On May 31, 1999, my loving friend Brian Wright and I did something completely unconventional. We married each other. Brian was one of the most extraordinary, funny, loving, talented, literate, athletic, musically inclined, intelligent, strong, sensitive, communicative, sarcastic, live-in-the-moment and wise human beings that has walked upon this planet. Brian was also a super gay man.
I am a super straight woman, though I do love breasts. Brian, who had been HIV-positive since 1986, was also in year four of what would be his eight-year-long battle with full-blown AIDS.
It all started in 1998. I had entered a brief moment of darkness. I called Brian and bitched and moaned. He, of course, consoled me, made me laugh, saw me through it. After the conversation, I said to myself, “Self, Brian faces so much more than you and yet he is there at every second to help you see the light.” Brian possessed more altruistic qualities in his wee finger than I did in my entire body.
So, I penned him a love letter. I told him all these things and asked him to marry me. He, in Brian-like fashion, penned a long love letter back and said, “Of course I will marry you sweetie. You possess many qualities that I don’t have and I want to marry them into me.”
That year, I moved into a new home, my wee Magic Cottage in downtown Salt Lake. Lost, scared, wondering what had become of my life and feeling a tiny bit desperate, I invited Brian to stay. Two weeks turned into eight.
On Christmas Eve, Brian and I walked down to the neighborhood church, light snow falling, midnight mass choir singing Christmas hymns. He got on one knee, in his fur-lined hat and massive fur gloves, and asked me to marry him. Of course, I said yes.
As the weather warmed, plans for our wedding came together quickly. It was easy to know whom to invite and we knew we wanted to wear leopard print. I already had the dress and a leopard print sheet to make him a wedding toga. Plus, who doesn’t look good in leopard print and faux fur!
The night before the wedding, we spent hours writing on fluorescent note paper words that exemplified a lasting relationship: laughter, communication, freedom, joy, growth, love, heart, understanding, spirit, compassion. We hung these words from every tree in the garden. Except for one. On that tree, for balance, we hung words that described all that could possibly go wrong: deception, cowardice, lies, trapped, hidden agenda, cheating, miscommunication, sorrow, bitterness. We called it the “Tree of Ill Regret.”
On the morning of May 30, we wrote down the qualities and characteristics that we found so uplifting, inspiring, endearing and amazing in each other. Then we donned our leopard print and had ourselves a wedding. The guests arrived in leopard print or fur creations. My mom and my niece and two nephews were there. Lily Puss the cat, the neighbors, and old friends attended. High Priestess of Honor was Eddie Gornik, fully gorgeous in leopard print drag.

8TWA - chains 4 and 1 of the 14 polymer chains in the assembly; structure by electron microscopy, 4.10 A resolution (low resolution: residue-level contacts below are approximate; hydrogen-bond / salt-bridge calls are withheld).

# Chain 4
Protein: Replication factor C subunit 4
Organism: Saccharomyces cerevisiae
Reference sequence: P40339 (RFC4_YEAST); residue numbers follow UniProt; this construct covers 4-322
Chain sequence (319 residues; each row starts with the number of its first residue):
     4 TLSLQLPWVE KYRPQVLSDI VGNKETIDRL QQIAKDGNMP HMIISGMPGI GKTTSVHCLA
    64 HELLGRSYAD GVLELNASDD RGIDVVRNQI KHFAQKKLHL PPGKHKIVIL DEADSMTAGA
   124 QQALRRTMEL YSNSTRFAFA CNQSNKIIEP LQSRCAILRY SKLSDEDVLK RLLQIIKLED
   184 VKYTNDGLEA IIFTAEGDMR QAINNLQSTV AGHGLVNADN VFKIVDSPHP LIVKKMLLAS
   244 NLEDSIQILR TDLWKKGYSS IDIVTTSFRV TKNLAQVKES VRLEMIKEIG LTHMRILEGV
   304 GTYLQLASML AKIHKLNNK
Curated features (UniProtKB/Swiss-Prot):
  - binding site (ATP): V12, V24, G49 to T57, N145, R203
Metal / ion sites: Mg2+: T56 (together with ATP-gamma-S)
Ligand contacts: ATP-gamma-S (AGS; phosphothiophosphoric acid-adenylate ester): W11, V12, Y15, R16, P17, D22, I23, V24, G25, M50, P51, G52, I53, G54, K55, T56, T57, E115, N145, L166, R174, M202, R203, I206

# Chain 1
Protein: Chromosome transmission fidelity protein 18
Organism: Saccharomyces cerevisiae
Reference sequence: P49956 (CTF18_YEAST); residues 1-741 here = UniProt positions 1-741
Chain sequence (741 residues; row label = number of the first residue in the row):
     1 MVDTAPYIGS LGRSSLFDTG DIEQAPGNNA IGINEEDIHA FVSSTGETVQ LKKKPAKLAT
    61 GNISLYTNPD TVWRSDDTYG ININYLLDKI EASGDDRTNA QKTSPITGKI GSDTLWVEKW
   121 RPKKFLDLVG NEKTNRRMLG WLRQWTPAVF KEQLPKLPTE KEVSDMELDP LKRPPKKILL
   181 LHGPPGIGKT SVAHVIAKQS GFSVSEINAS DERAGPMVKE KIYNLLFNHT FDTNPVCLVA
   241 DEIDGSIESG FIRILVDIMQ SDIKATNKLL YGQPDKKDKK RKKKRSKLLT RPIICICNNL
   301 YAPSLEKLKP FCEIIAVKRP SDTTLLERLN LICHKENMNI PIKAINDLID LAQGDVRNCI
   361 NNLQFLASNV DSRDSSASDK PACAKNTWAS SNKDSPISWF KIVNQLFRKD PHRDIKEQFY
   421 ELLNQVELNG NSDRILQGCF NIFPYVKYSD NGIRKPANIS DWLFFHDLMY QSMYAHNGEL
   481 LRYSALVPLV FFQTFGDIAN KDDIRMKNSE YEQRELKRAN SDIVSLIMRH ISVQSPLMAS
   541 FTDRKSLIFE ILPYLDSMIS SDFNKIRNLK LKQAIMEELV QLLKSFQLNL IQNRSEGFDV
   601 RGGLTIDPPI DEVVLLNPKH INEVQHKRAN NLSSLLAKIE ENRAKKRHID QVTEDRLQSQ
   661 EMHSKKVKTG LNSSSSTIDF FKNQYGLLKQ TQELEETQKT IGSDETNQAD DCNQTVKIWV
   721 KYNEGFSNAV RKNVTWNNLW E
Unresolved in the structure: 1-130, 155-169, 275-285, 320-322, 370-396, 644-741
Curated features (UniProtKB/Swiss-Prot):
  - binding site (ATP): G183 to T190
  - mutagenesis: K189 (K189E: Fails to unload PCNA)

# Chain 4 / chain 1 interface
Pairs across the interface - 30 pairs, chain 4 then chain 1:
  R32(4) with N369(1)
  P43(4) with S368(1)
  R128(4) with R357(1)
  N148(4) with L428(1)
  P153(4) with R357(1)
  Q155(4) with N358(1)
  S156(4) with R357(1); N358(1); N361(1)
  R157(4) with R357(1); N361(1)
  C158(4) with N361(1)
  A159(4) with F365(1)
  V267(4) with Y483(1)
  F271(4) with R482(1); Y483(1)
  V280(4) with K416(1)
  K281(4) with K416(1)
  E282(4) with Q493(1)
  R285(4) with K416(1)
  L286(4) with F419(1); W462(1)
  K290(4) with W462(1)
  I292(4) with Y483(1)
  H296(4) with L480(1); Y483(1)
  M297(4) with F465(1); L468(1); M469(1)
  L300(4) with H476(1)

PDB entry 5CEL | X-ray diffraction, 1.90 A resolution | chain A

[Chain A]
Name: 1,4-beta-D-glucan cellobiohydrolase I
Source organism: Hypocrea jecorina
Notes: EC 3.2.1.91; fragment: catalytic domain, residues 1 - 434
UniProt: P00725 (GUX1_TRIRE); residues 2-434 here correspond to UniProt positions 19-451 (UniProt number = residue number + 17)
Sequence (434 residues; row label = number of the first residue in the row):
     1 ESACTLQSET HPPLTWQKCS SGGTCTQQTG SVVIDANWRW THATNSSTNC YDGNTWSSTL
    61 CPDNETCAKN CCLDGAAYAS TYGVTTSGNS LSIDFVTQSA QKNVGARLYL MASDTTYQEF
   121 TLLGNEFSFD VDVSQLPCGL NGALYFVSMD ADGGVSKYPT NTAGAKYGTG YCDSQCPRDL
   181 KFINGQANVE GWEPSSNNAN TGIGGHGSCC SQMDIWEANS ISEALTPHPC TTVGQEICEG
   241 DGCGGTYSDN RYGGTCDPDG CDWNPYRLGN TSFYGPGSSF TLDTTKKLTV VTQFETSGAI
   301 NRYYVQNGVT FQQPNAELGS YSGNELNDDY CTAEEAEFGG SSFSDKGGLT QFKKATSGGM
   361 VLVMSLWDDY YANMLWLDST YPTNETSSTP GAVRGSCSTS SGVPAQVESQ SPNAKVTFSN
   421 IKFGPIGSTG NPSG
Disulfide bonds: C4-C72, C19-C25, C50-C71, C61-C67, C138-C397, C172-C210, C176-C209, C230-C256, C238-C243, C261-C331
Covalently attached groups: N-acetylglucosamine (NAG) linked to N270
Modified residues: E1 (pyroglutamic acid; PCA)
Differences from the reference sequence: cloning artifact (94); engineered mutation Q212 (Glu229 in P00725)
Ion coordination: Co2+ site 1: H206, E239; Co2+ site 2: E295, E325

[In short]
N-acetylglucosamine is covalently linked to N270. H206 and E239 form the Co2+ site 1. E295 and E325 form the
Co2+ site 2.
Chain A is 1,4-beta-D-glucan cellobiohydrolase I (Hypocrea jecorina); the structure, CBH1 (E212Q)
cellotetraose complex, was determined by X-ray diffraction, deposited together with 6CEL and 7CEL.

By the waterfall in back of the garden, we read the list of characteristics we wanted to marry into ourselves. I married into me such characteristics that Brain so easily displayed—his humor, his sense of being present and patient in the moment, his faith in life opposing his incredible fear of dying. He told me that in his darkest hours at the hospital he cherished marrying into him my laughter and my undying sense of optimism, my unconditional love for him and my conviction to the absurd.
That day changed me. It changed him, too. Something about the declaration. The proclamation. The written word. The affirmation. The witnesses. The “I do’s.” The cake! I felt —I was—different after that day. I felt Brian within me. And he felt me in him.
A few weeks later, he was in Seattle for yet another round of tests and treatments. Over the phone, we discussed how much “more” we felt. From that point forward, whenever we saw each other we would very loudly say, “Wife! [Husband]! What are you doing?” It was so silly. Yet so fantastic. I know I married for all the “Wright” reasons. Though Brian passed away in 2003, I still feel him within me all the time.
Brian’s star cast a broad light. He had choreographed for many famous figure skaters including Kristi Yamaguchi and Michelle Kwan. He danced on Broadway. He was an outspoken advocate for safe sex. His obituary appeared in the sports section of the New York Times. At Brian’s wake, I asked those gathered if they, too, would like to marry the characteristics of Brian into themselves as I had done. I read my original vows and asked them, “Do you take these glorious characteristics of Brian and hold them in your heart for the rest of your life?” They all said, “I do.”
Sixteen years ago, I engaged in one of the sanest, most meaningful, inspiring and loving unions that I have ever known. And thus, I say a toast in honor and remembrance to my amazing, fantastic friend Brian Wright, who changed the spiritual chemistry of who I am today. Who helped me to see the light and beauty in life, even in the darkest hours, who made me laugh so hard, mostly at myself, that I knew all would be well. I toast to this courageous husband who, without question, having tangoed with death, thus danced so profoundly with life.